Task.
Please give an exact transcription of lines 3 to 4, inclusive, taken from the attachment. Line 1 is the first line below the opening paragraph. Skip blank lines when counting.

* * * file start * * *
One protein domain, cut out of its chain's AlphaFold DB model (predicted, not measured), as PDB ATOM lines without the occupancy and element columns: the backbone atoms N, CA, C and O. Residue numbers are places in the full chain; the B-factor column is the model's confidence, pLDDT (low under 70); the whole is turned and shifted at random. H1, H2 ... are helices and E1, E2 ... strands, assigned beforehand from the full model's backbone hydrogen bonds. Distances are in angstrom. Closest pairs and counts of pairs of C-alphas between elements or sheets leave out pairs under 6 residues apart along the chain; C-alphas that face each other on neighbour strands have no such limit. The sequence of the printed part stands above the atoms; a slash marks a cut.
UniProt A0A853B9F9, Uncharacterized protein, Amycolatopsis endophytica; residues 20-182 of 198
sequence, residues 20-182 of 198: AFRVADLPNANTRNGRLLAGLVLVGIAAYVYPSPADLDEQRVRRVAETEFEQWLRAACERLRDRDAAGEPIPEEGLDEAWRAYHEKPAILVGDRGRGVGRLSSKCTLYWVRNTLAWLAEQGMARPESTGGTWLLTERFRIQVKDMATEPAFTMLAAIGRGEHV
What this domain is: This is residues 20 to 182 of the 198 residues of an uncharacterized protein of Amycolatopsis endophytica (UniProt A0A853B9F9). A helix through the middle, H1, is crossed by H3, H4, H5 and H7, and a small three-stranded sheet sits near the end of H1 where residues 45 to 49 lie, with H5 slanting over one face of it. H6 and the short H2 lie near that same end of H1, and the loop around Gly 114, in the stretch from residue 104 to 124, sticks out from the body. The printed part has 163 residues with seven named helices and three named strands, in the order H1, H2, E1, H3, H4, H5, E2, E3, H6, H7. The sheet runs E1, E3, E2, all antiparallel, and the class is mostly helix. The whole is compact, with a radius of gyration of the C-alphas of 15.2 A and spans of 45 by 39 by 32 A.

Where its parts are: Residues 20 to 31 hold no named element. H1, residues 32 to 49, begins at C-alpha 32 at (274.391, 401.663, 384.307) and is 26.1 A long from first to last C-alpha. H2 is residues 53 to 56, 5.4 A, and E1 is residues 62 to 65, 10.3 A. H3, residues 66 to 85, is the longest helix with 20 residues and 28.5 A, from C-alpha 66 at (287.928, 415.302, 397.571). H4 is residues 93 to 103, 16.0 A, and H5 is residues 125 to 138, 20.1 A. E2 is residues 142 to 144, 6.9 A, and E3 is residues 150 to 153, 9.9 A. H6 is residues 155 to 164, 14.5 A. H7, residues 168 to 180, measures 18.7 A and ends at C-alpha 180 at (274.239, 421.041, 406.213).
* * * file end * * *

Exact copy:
What this domain is: This is residues 20 to 182 of the 198 residues of an uncharacterized protein of Amycolatopsis endophytica (UniProt A0A853B9F9). A helix through the middle, H1, is crossed by H3, H4, H5 and H7, and a small three-stranded sheet sits near the end of H1 where residues 45 to 49 lie, with H5 slanting over one face of it. H6 and the short H2 lie near that same end of H1, and the loop around Gly 114, in the stretch from residue 104 to 124, sticks out from the body. The printed part has 163 residues with seven named helices and three named strands, in the order H1, H2, E1, H3, H4, H5, E2, E3, H6, H7. The sheet runs E1, E3, E2, all antiparallel, and the class is mostly helix. The whole is compact, with a radius of gyration of the C-alphas of 15.2 A and spans of 45 by 39 by 32 A.

Where its parts are: Residues 20 to 31 hold no named element. H1, residues 32 to 49, begins at C-alpha 32 at (274.391, 401.663, 384.307) and is 26.1 A long from first to last C-alpha. H2 is residues 53 to 56, 5.4 A, and E1 is residues 62 to 65, 10.3 A. H3, residues 66 to 85, is the longest helix with 20 residues and 28.5 A, from C-alpha 66 at (287.928, 415.302, 397.571). H4 is residues 93 to 103, 16.0 A, and H5 is residues 125 to 138, 20.1 A. E2 is residues 142 to 144, 6.9 A, and E3 is residues 150 to 153, 9.9 A. H6 is residues 155 to 164, 14.5 A. H7, residues 168 to 180, measures 18.7 A and ends at C-alpha 180 at (274.239, 421.041, 406.213).